On Friday 1 March 2019, OHCHR held today a Roundtable Discussion on Lebanon’s international obligations in the field of Human Rights on “Renewing adherence to international standards of the right to Freedom of Opinion, Expression and the press” with the presence of:
- -The Regional Representative of the United Nations Human Rights in the MENA region Ms. Roueida El Hage
- – The Member of Parliament and the President of Justice and Administration Committee at the Lebanese Parliament Mr. George Adwan
- – Mr Ghassan Moukhayber, former Member of Parliament
- – Mr. Melhem Riachy, Former Minister of Information
- – Ms. Roula Mikhayel, Founder and President of Maharat Foundation
- -Ms. Mariam Al Bassam, Head of News Department at AL Jadeed TV
The workshop served as an opportunity to identify gaps in Lebanese domestic laws that are not in line with the international standards related to the right to freedoms of opinion, expression and the press.
- We, parliamentarians, journalists, academics, civil society actors and other stakeholders, affirm Lebanon’s commitment to the international standards of the right to freedom of expression as expressed in Article 19 of the Universal Declaration of Human Rights as well as Articles 19 and 20 of the International Covenant on Civil and Political Rights (ICCPR), acceded by Lebanon on 3 November 1972.
- Recognizing that the realization of the right to freedom of expression enables vibrant, multi-faceted public interest debate giving voice to different perspectives and viewpoints, we affirm that the absence of laws protecting the right to freedom of expression is just as harmful as the presence of laws that limit its practice. Moreover, for protective laws to be effective, they must be crafted with care and their key terms must be clearly defined so as not to allow interpretations that violate freedom of expression.
- We assert that limitations of speech must be an exception, not the norm. To that end a high threshold should be adopted when defining restrictions on freedom of expression based on advocacy or incitement to discrimination, hostility or violence, while restrictions based on protecting national security or public order have to adhere to the strict test of legality, necessity and proportionality.
- We affirm that it is especially imperative that uninhibited expression and criticism be guaranteed when it comes to public and political figures in order to insure free public debate in the setting of a democratic society.
- We acknowledge that blasphemy laws may inhibit and censure all religious debate, dialogue and criticism and that freedom of religion does not guarantee the right to suppress religious criticism, most of which could be constructive and healthy.
- We assert that imprisonment is never an appropriate penalty for defamation,and that laws must ensure a fair balance between protection of a person’s reputation and protection of the right to freedom of expression.
- We affirm that monitoring and regulating online content should not be heavy-handed nor viewpoint-based, and that the appropriate arbiters of lawful expression are judicial authorities, not government agencies.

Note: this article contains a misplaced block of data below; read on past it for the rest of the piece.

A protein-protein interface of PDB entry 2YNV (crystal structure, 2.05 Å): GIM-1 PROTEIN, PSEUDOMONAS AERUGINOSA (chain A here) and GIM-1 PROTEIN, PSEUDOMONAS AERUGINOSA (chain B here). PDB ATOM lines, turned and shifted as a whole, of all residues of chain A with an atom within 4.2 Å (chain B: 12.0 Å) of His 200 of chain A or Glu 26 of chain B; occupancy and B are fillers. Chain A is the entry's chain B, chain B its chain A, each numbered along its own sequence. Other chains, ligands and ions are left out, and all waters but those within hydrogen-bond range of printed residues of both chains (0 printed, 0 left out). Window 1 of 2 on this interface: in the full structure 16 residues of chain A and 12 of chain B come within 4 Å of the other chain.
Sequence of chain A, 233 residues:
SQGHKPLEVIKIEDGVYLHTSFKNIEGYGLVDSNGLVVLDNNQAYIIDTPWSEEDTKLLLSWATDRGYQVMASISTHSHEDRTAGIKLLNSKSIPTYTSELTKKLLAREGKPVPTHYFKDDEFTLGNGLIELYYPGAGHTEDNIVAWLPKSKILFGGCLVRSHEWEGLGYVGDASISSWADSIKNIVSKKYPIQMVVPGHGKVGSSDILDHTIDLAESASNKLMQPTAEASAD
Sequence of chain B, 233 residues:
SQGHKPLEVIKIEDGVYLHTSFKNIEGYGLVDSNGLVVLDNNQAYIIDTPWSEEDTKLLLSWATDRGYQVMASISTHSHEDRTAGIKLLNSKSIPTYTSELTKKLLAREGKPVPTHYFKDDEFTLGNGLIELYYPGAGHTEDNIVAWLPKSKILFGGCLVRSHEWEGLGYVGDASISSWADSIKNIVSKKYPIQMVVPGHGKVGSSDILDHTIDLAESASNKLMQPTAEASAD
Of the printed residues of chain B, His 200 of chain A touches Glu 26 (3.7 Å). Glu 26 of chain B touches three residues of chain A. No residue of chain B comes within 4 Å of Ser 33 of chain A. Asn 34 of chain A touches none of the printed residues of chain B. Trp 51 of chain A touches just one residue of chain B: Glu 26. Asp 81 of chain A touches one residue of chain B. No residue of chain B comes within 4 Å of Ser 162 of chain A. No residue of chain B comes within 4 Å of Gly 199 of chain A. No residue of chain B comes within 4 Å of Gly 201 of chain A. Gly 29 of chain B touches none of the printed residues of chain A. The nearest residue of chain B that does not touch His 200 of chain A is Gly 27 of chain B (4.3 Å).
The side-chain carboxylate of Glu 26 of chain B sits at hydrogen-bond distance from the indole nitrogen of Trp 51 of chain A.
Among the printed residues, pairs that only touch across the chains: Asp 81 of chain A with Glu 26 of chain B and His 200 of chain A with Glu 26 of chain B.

- We assert the importance of a free uncensored and unhindered press or other media, able to comment on public issues and criticize public figures without restraint or fear and to operate independently in order to inform public opinion in a democratic society.
- Renew Parliament’s commitment to supervising the proper implementation of laws protecting the right to freedom of expression in order to minimize the misapplication of such laws as well as the refusal to implement or attempts to bypass them.
- Guarantee the right of the media to report on corruption, crimes and mismanagement committed by public figures acting in their official capacity, without fear of prosecution and criminalization.
- Reviewing the role of the National Media Council and its independence from political authorities, granting it executive authority, defining the mechanisms by which it is formed, including professionals in its structure and freeing it from political interference.
- Following up on the ministerial statement of the “Kulluna Lilaamal” Government which stipulated the abolition of the Ministry of Information, especially as it will entail the restructuring of the Supreme Council of Information and ensuring the independence of this Council, which will “manage and develop the media sector in Lebanon.”
- Operationalize law No. 28/2017 on the right to access information by the public and establish a national commission to implement it.
- Abolish all repressive penalties related to the right to freedom of expression and freedom of the press, including penalties for defamation, blasphemy, and contempt of religion.
- Establish an independent media licensing authority with the power to examine media applications, including for audio-visual and electronic media, and grant licences in accordance with reasonable and objective criteria.
- Abolish the provisional arrest of persons who exercise the right to freedom of expression regardless of the person’s status or medium of expression including social media, and abolish the prison sentence in relation to charges of defamation.
- Define the scope of work of the Cybercrimes Bureau of the Internal Security Forces by clarifying its jurisdiction and functions.